JJM Is there any evidence indicating how the bebop musicians felt about his opinion of their music?

AK I don’t know. I suspect that those who read would have appreciated his literary artistry, but beyond that I don’t know. I doubt they read his work, and I doubt they would have let it stop them from playing what they wanted to play anyway. Like Ellison himself, they were continually experimenting.

JJM Did he have a particular noteworthy friendship with a jazz musician?

AKYes. One of his oldest friends was Jimmy Rushing. They grew up together in Oklahoma City. He wrote a wonderful essay on Rushing. I don’t think I ever saw any correspondence between he and Duke Ellington, but they knew each other and I believe had a very good relationship. He loved Louis Armstrong also. He grew up in Oklahoma City, where Charlie Christian was from, and one of his best friends was Christian’s brother.

JJM What was the most suprising thing you learned about Ellison during this project?

AK The wide range of his intellectual breadth and profundity. I didn’t know a lot of that before.

JJM Anything else you care to share?

AK Yes, I want to tell you a story that is not in the documentary. Ellison’s literary executor is John Callahan. He told me that when he heard that Ellison was dying, he went to New York to be with him and his wife, Fanny. He had been brought home and put in a hospital bed in his living room, which faced the Hudson River. By the time Callahan got there Ellison was basically on his last legs. He saw Ellison lying there, and knew Ellison liked music very much. Because he and Fanny were unable to operate Ellison’s intricate stereo, John went out and bought a boom box, and set it up next to Ellison in the living room. He asked Fanny what kind of discs to buy. She responded by saying that he loved Prokofiev, and he loved Louis Armstrong. So John bought the discs and put on some Prokofiev and Ralph nodded his head appreciatively. Then, after a time, he put on some Louis. Ellison raised his right hand as high as he could and made a circle with his connected thumb and middle finger, signifying “perfect.” Not long after that, he died.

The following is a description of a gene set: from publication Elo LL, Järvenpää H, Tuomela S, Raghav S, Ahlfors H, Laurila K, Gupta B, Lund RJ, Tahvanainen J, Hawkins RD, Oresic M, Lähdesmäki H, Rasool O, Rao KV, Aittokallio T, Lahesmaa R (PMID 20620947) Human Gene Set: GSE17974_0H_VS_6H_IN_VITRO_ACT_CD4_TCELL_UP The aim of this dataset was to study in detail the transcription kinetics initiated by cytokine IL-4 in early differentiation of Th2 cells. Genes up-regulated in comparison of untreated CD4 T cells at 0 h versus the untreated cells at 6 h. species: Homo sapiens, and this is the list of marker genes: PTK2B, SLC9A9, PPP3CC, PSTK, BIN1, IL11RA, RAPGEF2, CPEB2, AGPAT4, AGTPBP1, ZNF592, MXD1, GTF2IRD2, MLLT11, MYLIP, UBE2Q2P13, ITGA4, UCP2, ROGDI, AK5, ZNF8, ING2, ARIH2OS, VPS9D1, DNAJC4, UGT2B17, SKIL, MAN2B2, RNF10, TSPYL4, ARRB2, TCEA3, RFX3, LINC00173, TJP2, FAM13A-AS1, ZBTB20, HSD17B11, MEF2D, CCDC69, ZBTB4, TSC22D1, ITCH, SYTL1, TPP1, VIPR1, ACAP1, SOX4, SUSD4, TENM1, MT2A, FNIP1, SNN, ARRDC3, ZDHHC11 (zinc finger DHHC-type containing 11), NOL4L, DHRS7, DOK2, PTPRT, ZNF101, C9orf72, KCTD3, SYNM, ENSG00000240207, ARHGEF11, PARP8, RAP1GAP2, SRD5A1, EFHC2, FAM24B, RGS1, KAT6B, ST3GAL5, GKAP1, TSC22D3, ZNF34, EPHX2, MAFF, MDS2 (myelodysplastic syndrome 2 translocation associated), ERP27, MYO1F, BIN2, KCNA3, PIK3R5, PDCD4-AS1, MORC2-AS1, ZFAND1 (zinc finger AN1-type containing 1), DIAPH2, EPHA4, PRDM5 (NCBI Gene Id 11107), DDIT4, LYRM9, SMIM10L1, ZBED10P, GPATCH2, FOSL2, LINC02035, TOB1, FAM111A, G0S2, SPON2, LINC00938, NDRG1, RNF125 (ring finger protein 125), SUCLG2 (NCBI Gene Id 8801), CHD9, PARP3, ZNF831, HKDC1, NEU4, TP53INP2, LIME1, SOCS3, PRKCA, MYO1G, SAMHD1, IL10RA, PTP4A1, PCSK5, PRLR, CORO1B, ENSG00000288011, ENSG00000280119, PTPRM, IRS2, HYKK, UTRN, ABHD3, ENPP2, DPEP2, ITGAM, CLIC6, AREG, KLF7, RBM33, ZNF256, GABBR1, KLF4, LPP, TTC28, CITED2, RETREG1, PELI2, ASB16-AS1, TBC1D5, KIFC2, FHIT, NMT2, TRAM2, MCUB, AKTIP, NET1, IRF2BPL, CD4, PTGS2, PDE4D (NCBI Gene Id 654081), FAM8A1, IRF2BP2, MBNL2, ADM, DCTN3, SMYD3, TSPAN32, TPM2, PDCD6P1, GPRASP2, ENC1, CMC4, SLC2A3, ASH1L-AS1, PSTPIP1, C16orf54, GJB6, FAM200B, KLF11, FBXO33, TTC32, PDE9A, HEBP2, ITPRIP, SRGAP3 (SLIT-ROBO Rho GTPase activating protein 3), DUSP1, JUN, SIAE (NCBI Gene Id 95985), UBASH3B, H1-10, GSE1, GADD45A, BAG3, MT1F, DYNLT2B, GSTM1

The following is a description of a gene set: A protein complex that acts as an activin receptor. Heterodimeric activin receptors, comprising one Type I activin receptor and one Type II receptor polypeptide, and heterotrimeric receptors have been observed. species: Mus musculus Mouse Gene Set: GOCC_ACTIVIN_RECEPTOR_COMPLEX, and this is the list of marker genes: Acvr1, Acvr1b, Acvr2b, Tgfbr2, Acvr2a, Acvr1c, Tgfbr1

JJM As you were telling me that story, it brought me back to an essay during which he wrote of his childhood, about how he would go to sleep at night with his window open, and he could hear Jimmy Rushing singing in a nearby Oklahoma City club…

AK Yes, and the way he described Rushing’s voice. I know exactly the lines you are thinking about.

 

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Ralph Ellison products at Amazon.com

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Interview took place on February 15, 2002

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If you enjoyed this interview, you may want to read our interview with Tony Award winning playwright Warren Leight